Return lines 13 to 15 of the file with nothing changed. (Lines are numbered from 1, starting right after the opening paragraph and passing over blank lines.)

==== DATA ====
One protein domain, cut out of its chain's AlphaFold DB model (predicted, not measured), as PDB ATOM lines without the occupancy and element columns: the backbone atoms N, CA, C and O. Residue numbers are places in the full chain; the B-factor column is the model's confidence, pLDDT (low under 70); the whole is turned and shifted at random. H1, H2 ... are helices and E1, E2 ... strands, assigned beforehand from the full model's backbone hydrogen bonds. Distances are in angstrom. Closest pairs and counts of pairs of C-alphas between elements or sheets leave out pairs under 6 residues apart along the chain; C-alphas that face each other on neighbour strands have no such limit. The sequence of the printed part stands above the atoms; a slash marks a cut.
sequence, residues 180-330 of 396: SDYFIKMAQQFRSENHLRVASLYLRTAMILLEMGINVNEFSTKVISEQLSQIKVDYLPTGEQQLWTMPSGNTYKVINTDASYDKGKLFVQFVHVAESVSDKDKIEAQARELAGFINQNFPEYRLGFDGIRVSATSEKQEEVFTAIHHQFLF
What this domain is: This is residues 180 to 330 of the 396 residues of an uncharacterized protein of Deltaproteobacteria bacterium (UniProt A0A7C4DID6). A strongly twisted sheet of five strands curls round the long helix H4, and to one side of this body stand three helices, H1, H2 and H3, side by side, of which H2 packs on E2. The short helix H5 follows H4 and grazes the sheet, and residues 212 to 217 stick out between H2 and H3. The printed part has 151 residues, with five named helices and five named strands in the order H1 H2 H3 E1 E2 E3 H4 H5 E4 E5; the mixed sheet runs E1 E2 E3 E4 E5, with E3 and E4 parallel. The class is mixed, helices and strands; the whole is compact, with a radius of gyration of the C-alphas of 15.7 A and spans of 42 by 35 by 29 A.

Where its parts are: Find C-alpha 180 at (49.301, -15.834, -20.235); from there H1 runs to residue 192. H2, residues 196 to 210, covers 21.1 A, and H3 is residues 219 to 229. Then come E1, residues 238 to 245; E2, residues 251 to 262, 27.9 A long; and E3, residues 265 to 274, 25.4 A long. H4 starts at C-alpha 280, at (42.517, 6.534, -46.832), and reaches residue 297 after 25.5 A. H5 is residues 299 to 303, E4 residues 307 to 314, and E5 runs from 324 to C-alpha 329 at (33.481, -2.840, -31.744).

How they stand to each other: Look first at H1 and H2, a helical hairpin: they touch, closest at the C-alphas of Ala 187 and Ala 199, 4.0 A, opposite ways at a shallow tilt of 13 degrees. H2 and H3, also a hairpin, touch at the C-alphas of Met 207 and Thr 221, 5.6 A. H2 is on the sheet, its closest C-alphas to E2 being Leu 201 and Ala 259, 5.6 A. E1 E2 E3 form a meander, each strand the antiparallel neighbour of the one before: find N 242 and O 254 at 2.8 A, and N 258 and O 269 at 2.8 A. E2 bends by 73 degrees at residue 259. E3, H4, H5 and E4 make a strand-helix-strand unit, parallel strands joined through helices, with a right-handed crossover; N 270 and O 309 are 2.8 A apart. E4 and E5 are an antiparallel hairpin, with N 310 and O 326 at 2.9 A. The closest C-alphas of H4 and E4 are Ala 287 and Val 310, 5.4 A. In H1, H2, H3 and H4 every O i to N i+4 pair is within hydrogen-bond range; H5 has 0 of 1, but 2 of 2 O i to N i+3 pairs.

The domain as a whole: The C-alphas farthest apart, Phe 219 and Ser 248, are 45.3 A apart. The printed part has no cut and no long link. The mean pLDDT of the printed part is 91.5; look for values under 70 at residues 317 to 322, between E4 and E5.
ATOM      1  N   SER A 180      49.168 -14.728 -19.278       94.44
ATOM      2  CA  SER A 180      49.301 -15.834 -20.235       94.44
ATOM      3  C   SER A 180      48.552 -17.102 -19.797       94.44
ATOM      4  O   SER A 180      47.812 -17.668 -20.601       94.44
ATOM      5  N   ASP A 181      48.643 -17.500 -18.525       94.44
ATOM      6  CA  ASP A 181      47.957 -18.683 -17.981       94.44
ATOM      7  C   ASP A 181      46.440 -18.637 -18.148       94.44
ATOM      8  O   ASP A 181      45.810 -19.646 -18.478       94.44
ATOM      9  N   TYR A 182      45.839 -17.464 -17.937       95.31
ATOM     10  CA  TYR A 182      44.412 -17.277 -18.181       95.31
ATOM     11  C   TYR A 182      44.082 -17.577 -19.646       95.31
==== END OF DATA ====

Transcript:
ATOM      8  O   ASP A 181      45.810 -19.646 -18.478       94.44
ATOM      9  N   TYR A 182      45.839 -17.464 -17.937       95.31
ATOM     10  CA  TYR A 182      44.412 -17.277 -18.181       95.31